I don’t feel that the 612 ever reached its full potential. There was a lot left in it but the project always had a low priority at the factory and our results reflected that. Ferrari never really appreciated how competitive CanAm was. The car wasn’t finished until the middle of 1968, there were engine problems with the 6.3-litre V12 and we didn’t arrive until the last round of the series at Las Vegas. Our race lasted all of 100 yards before Jim Hall went off and I ended up in the desert with the throttles full of sand.
The original car had big air brakes on the tail like the Mercedes at Le Mans. When you pressed the brake pedal the big flaps came up but the only result was a huge amount of vibration. In retardation terms they weren’t a great help. For 1969 I ran the CanAm team with Bill Gavin looking after the logistical side and Roger Bailey in charge of the car. The car had been modified at the factory and the air brakes were removed. We fitted a suspension-mounted rear wing in the States which improved the handling. It was something Enzo would never do because he thought it wasn’t safe and I suppose that history proved him right.
Given the fact that it was a 6.3-litre 4-valve V12 one would have expected it to smoke off and leave the Chevy-powered can in the background but in fact it couldn’t foot it in a straight line with the McLarens, which at that stage still had 7-litre Chevvies.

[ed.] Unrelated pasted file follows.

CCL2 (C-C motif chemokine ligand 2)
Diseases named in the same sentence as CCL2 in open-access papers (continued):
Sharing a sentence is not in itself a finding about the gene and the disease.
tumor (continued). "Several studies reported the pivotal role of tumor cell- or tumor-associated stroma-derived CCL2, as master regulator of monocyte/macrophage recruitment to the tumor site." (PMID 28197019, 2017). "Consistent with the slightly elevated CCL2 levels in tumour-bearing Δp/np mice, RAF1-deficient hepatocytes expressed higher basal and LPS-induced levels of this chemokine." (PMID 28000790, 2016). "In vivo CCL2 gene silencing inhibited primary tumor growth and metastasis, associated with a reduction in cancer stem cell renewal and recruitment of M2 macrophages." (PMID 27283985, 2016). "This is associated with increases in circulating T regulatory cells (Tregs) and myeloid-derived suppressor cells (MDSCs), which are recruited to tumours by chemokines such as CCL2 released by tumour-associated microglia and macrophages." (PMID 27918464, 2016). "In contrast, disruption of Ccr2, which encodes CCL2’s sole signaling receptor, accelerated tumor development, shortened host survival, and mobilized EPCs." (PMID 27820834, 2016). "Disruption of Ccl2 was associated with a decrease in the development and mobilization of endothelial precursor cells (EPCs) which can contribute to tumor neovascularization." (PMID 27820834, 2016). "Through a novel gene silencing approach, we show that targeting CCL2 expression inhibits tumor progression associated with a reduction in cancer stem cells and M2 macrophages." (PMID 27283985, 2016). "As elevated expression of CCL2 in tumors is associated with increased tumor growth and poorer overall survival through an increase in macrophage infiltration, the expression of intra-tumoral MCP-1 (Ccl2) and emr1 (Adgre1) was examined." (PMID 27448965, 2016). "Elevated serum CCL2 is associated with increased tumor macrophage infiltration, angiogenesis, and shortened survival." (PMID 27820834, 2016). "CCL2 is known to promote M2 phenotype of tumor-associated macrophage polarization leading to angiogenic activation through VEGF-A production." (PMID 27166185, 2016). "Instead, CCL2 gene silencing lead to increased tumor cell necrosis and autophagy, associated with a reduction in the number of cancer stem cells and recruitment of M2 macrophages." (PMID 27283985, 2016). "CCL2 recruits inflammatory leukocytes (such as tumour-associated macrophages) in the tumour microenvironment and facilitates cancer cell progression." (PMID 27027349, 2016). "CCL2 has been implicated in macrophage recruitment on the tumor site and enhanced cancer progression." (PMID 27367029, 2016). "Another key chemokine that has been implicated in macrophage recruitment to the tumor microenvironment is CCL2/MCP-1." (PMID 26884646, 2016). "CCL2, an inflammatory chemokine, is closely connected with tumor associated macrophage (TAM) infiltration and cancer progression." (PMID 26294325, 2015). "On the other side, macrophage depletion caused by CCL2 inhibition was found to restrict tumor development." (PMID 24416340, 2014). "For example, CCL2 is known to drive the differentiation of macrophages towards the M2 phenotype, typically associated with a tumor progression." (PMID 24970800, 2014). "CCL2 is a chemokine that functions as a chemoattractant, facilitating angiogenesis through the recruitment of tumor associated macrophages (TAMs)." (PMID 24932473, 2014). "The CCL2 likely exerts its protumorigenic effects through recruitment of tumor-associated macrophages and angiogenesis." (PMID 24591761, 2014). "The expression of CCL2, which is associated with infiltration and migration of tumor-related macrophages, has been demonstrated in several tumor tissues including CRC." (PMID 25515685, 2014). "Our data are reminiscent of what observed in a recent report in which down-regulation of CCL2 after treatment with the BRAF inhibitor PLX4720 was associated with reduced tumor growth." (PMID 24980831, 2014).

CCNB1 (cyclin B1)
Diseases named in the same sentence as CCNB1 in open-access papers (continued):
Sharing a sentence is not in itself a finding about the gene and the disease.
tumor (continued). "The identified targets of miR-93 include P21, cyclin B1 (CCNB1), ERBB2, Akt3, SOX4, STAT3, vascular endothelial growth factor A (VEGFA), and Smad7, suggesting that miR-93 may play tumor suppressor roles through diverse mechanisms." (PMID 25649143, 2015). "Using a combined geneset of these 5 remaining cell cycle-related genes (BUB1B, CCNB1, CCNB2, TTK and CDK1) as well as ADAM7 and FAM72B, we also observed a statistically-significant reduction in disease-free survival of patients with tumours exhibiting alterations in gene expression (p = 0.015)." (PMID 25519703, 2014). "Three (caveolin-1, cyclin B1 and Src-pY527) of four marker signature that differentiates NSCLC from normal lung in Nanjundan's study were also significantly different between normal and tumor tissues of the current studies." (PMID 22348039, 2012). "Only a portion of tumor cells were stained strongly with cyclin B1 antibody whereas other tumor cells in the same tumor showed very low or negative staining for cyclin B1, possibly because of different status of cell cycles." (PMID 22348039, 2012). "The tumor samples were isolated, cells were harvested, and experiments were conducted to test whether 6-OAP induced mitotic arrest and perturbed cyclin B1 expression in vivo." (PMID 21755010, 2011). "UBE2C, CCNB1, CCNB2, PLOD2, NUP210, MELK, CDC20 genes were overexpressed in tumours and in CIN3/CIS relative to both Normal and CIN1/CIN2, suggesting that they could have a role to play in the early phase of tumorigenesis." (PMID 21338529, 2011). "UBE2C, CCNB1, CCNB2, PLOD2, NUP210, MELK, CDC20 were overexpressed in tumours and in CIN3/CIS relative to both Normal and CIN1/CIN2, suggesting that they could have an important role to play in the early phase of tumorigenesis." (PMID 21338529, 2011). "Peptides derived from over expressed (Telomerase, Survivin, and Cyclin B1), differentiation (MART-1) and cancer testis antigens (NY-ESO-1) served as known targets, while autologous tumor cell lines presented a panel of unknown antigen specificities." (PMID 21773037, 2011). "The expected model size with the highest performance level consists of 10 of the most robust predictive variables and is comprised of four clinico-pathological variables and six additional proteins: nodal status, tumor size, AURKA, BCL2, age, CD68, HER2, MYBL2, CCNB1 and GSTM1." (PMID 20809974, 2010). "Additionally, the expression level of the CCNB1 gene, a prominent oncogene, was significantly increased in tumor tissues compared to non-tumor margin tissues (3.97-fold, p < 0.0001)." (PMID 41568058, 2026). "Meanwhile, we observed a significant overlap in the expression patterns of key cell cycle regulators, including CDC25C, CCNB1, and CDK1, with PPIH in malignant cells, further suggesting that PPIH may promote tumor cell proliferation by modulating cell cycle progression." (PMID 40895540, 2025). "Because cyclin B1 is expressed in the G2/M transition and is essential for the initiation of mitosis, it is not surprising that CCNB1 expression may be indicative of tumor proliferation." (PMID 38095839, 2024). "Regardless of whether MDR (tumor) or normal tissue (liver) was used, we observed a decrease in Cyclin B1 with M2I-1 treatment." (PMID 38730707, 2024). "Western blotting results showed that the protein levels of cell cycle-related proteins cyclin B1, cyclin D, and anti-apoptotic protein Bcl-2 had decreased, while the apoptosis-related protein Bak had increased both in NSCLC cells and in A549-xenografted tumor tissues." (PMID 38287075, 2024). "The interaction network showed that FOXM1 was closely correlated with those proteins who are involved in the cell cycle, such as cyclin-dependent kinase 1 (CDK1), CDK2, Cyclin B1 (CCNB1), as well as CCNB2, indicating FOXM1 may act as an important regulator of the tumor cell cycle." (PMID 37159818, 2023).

I used to say that I was the only one going fast enough for the McLarens to slow down and have a bit of a play with. It was almost on the pace but not quite. At one or two races I almost stayed with the McLarens but it was a matter of only being able to stick with them rather than having any chance of getting past.
A 6.9-litre engine arrived in mid-season but we had been having continual oil problems which were eventually traced to a problem in new-type oil coolInstead of helping matters, the new coolers were causing a restriction in the oil flow and starving the engine of oil. So that stuffed the back end of the season and the only two 6.9 engines.
There was probably a lot more in it than was ever extracted. After I had run out of engines during qualifying at Laguna Seca, Bruce loaned me his spare McLaren. I hadn’t practiced in it, just started off the back of the grid. It felt as though it had more power but I’d have to say that the Ferrari was a better handling car. As in Formula 1, we had one of the’ best chassis but the engine was never quite on the pace. It was the story of my life at Ferrari, really…